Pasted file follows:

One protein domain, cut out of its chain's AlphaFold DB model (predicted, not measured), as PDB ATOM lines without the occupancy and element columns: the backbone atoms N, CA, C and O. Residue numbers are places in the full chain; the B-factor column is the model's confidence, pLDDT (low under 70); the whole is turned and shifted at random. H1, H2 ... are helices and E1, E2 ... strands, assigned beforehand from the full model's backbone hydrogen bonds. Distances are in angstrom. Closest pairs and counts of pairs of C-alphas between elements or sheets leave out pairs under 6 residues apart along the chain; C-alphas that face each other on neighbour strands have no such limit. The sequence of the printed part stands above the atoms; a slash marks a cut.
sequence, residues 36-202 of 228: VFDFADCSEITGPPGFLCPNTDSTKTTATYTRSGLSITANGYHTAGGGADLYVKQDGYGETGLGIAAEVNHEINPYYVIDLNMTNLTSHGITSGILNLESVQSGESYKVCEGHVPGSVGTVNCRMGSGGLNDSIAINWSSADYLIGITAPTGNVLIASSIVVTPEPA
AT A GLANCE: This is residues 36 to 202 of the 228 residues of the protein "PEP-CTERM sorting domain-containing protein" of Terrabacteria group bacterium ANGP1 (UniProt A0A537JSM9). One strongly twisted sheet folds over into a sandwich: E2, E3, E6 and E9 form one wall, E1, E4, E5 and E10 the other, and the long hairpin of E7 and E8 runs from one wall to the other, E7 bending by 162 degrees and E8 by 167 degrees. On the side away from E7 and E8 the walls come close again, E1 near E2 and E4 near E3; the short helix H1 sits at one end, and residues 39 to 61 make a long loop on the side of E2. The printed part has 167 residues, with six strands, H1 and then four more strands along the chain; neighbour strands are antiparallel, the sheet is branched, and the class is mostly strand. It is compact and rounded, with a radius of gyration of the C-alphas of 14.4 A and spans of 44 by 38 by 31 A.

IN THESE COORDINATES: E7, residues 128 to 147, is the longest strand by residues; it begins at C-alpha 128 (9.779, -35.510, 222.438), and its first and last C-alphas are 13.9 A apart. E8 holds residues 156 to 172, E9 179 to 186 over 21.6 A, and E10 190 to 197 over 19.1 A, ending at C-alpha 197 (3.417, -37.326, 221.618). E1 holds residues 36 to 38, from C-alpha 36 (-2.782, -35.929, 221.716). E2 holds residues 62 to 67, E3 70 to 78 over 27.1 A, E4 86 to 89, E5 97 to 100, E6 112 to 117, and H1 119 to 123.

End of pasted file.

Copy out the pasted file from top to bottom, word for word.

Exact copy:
One protein domain, cut out of its chain's AlphaFold DB model (predicted, not measured), as PDB ATOM lines without the occupancy and element columns: the backbone atoms N, CA, C and O. Residue numbers are places in the full chain; the B-factor column is the model's confidence, pLDDT (low under 70); the whole is turned and shifted at random. H1, H2 ... are helices and E1, E2 ... strands, assigned beforehand from the full model's backbone hydrogen bonds. Distances are in angstrom. Closest pairs and counts of pairs of C-alphas between elements or sheets leave out pairs under 6 residues apart along the chain; C-alphas that face each other on neighbour strands have no such limit. The sequence of the printed part stands above the atoms; a slash marks a cut.
sequence, residues 36-202 of 228: VFDFADCSEITGPPGFLCPNTDSTKTTATYTRSGLSITANGYHTAGGGADLYVKQDGYGETGLGIAAEVNHEINPYYVIDLNMTNLTSHGITSGILNLESVQSGESYKVCEGHVPGSVGTVNCRMGSGGLNDSIAINWSSADYLIGITAPTGNVLIASSIVVTPEPA
AT A GLANCE: This is residues 36 to 202 of the 228 residues of the protein "PEP-CTERM sorting domain-containing protein" of Terrabacteria group bacterium ANGP1 (UniProt A0A537JSM9). One strongly twisted sheet folds over into a sandwich: E2, E3, E6 and E9 form one wall, E1, E4, E5 and E10 the other, and the long hairpin of E7 and E8 runs from one wall to the other, E7 bending by 162 degrees and E8 by 167 degrees. On the side away from E7 and E8 the walls come close again, E1 near E2 and E4 near E3; the short helix H1 sits at one end, and residues 39 to 61 make a long loop on the side of E2. The printed part has 167 residues, with six strands, H1 and then four more strands along the chain; neighbour strands are antiparallel, the sheet is branched, and the class is mostly strand. It is compact and rounded, with a radius of gyration of the C-alphas of 14.4 A and spans of 44 by 38 by 31 A.

IN THESE COORDINATES: E7, residues 128 to 147, is the longest strand by residues; it begins at C-alpha 128 (9.779, -35.510, 222.438), and its first and last C-alphas are 13.9 A apart. E8 holds residues 156 to 172, E9 179 to 186 over 21.6 A, and E10 190 to 197 over 19.1 A, ending at C-alpha 197 (3.417, -37.326, 221.618). E1 holds residues 36 to 38, from C-alpha 36 (-2.782, -35.929, 221.716). E2 holds residues 62 to 67, E3 70 to 78 over 27.1 A, E4 86 to 89, E5 97 to 100, E6 112 to 117, and H1 119 to 123.